Yogurt is one of the stars of the daily aisle and is loved throughout the world as a lighter dessert option. Mostly consumed in Europe but still popular in North America, when it comes to nutritional goodness, yogurt often goes head to head with cottage cheese. So which one actually does more for your body? Do they have the same advantages if you’re physically active? It’s time for a showdown: yogurt vs cottage cheese. Let the games begin!
Both yogurt and cottage cheese come from processing milk, although these processes are different for each dairy product.
Yogurt is one of many fermented dairy products, and some countries strictly regulate the use of its name and how it’s produced. Milk fermentation occurs with the help of two lactic acid bacteria: Lactobacillus bulgaricus and Streptococcus thermophilus. The milk then solidifies and turns into an acidic gel. This production method was invented by the medieval Turks, who gave it the name yoğurt.
Milk curdling was discovered when milk used to be stored in animal stomach and would mix with the animal rennet, a mix of enzymes that curdle milk to form curds. Cottage cheese is believed to have come from any milk left over after making butter in cottages, dating back to the 19th century. It’s made by adding lactic acid to milk, which causes it to separate the milk solids from the whey. Once curds form, they’re cut into pieces in order to drain the excess whey. The curds are cooked again and are gently pressed to get rid of any remaining whey, then they’re rinsed and salted.
There are a few different main kinds of cottage cheese, depending on its fat content: regular, lowfat/reduced fat/nonfat and dry-curd. From there, you can also find small or large curd, whipped and lactose-free.
When comparing these two dairy products, both have equally interesting nutritional benefits, but who will prevail?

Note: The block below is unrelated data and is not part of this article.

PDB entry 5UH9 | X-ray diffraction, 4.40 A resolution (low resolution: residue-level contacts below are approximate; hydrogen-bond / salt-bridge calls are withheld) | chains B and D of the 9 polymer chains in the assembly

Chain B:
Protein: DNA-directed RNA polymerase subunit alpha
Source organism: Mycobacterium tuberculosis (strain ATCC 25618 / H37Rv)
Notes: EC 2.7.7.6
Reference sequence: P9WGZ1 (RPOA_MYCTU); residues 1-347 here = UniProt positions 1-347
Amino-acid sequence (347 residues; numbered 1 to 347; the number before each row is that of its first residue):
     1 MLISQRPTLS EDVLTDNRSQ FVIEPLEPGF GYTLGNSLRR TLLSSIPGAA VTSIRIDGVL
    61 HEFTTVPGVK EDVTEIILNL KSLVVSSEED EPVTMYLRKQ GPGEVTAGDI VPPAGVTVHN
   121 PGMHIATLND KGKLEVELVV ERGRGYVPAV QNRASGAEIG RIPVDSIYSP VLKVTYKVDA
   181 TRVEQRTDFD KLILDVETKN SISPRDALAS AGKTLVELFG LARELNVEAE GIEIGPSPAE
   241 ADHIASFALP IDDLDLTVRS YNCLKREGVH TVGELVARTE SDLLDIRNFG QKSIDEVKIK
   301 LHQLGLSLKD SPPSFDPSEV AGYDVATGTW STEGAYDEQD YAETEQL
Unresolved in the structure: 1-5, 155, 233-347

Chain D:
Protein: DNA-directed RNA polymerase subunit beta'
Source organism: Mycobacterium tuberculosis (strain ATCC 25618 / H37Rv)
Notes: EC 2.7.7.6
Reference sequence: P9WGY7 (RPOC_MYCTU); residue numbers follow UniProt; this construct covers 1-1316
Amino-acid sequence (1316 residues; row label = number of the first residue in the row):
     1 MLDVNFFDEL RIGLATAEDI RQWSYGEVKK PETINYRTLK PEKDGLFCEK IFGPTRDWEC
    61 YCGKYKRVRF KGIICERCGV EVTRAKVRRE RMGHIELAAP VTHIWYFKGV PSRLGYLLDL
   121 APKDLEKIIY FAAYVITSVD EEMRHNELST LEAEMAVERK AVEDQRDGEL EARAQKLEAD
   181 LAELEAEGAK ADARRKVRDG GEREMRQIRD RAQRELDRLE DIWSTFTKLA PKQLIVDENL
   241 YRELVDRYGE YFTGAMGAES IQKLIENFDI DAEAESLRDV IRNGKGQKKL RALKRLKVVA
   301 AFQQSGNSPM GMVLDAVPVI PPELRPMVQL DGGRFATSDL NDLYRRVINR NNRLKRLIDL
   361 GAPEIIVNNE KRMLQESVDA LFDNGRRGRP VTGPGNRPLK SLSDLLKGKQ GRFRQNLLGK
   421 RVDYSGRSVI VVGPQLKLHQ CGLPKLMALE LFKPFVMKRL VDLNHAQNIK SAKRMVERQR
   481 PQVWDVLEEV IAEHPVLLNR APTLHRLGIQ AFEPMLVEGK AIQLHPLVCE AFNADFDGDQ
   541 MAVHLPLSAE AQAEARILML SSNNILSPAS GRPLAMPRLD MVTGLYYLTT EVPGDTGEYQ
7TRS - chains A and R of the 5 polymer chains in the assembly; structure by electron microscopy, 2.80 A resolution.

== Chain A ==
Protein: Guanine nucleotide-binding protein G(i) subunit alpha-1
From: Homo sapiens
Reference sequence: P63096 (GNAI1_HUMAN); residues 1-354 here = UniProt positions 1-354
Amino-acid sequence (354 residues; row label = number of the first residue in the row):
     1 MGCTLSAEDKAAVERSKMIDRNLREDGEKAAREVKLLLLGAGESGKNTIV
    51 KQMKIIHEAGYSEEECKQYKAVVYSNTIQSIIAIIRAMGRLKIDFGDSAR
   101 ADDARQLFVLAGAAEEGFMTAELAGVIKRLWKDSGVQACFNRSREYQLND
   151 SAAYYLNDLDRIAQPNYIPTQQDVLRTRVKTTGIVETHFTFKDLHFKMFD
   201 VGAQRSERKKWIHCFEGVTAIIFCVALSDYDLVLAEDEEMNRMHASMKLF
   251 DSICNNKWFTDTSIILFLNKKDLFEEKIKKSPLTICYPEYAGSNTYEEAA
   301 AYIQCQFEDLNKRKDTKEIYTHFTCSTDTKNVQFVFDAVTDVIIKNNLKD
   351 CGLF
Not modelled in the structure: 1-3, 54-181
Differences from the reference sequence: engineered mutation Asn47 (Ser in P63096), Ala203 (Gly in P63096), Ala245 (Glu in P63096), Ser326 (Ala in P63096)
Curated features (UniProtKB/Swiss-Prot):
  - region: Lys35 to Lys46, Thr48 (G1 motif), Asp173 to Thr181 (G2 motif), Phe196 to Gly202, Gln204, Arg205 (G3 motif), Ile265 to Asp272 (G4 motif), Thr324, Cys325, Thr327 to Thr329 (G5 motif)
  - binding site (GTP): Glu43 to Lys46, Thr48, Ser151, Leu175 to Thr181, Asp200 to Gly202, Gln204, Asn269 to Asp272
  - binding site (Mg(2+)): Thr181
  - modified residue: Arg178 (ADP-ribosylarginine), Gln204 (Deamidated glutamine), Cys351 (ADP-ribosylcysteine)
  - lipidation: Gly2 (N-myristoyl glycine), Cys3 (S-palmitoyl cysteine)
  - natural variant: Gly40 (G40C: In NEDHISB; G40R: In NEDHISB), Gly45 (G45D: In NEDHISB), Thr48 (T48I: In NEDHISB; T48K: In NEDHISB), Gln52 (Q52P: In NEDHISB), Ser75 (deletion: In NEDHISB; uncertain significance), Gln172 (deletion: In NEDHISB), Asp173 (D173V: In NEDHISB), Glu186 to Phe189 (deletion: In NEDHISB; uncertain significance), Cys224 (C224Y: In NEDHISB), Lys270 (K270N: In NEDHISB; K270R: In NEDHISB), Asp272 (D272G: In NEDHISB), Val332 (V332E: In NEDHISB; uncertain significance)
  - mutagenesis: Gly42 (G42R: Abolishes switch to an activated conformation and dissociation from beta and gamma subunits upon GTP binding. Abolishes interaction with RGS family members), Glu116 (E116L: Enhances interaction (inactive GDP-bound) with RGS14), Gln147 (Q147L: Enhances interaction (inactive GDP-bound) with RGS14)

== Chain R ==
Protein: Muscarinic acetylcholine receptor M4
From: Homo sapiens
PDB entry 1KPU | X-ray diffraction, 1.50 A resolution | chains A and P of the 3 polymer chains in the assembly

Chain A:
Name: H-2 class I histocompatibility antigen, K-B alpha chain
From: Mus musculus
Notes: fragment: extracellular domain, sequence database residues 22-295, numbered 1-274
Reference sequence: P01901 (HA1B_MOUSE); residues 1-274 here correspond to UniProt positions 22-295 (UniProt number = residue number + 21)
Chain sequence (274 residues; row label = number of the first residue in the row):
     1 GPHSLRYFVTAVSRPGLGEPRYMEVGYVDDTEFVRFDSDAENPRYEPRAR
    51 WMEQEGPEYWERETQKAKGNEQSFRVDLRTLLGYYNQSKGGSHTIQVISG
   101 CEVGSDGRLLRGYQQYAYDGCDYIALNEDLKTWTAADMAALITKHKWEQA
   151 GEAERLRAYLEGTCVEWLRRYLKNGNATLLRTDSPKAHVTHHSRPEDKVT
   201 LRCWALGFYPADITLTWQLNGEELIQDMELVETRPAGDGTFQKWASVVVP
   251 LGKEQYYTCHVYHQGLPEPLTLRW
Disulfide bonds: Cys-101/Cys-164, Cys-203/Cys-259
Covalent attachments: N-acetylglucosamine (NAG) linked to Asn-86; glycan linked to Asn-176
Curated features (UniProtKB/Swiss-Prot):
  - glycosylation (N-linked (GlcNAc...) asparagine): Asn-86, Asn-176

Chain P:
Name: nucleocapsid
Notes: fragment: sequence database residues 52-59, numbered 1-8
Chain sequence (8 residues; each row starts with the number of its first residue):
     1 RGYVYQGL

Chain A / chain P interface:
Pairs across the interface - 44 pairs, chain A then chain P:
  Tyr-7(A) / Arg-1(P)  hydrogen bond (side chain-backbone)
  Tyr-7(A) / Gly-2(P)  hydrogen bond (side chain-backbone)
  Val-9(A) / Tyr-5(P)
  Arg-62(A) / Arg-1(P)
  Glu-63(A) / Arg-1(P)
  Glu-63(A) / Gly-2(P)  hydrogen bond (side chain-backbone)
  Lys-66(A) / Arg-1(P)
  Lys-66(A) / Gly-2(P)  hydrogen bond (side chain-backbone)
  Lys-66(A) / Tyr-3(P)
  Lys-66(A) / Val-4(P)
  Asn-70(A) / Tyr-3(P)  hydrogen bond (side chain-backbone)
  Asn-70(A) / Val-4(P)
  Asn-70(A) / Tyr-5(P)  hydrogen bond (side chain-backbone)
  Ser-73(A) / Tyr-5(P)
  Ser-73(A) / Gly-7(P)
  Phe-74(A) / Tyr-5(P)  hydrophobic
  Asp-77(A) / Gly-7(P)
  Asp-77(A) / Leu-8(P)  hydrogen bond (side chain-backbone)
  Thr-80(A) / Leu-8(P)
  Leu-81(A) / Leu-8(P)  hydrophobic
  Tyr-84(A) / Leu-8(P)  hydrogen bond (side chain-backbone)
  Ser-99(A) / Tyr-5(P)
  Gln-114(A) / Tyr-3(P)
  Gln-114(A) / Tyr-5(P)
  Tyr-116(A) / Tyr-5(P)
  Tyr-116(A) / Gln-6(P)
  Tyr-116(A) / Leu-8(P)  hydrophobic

To make the decision easier when you get to the dairy aisle, let’s compare their number of calories. According to fatsecret.com, there are about 56 calories in a 100 g-serving of nonfat plain yogurt and 85 calories in a 100 g-serving of nonfat cottage cheese.
When comparing their other nutrition facts, you’ll notice that yogurt is higher in carbohydrates, which translates to sugar: 7.68 g for yogurt vs 1.85 g for cottage cheese. There’s less milk sugar, called lactose, in cottage cheese.
At this point, you could say that cottage cheese is better if your goal is to lose weight.
These two dairy products are high in animal protein, which are macromolecules your body absolutely needs. Cottage cheese contains 17.27 g of protein per 100 g, whereas yogurt contains only 5.73 g per 100 g-serving, making it even more ideal for losing weight because protein helps you feel full. Besides that, it also provides more protein your muscles need after your workout.
But yogurt knocks cottage cheese out of the park if you compare their potassium and calcium contents. Yogurt contains 255 mg per 100 g-serving, whereas cottage cheese contains only 32 mg per 100 g-serving. In terms of calcium, 100 g of yogurt contains 20%, whereas 100 g of cottage cheese contains only 3%. And don’t forget: calcium is vital for strong bones.
If you’re a serious athlete, cottage cheese will meet your needs by guaranteeing healthy muscle regeneration after exercise with fewer carbohydrates. Keep your weight down as you gain muscle mass. But we still encourage you to enjoy a variety of dairy products, so don’t rule out yogurt completely. Each one has its advantages!
So when it comes to yogurt vs cottage cheese, who’s YOUR winner?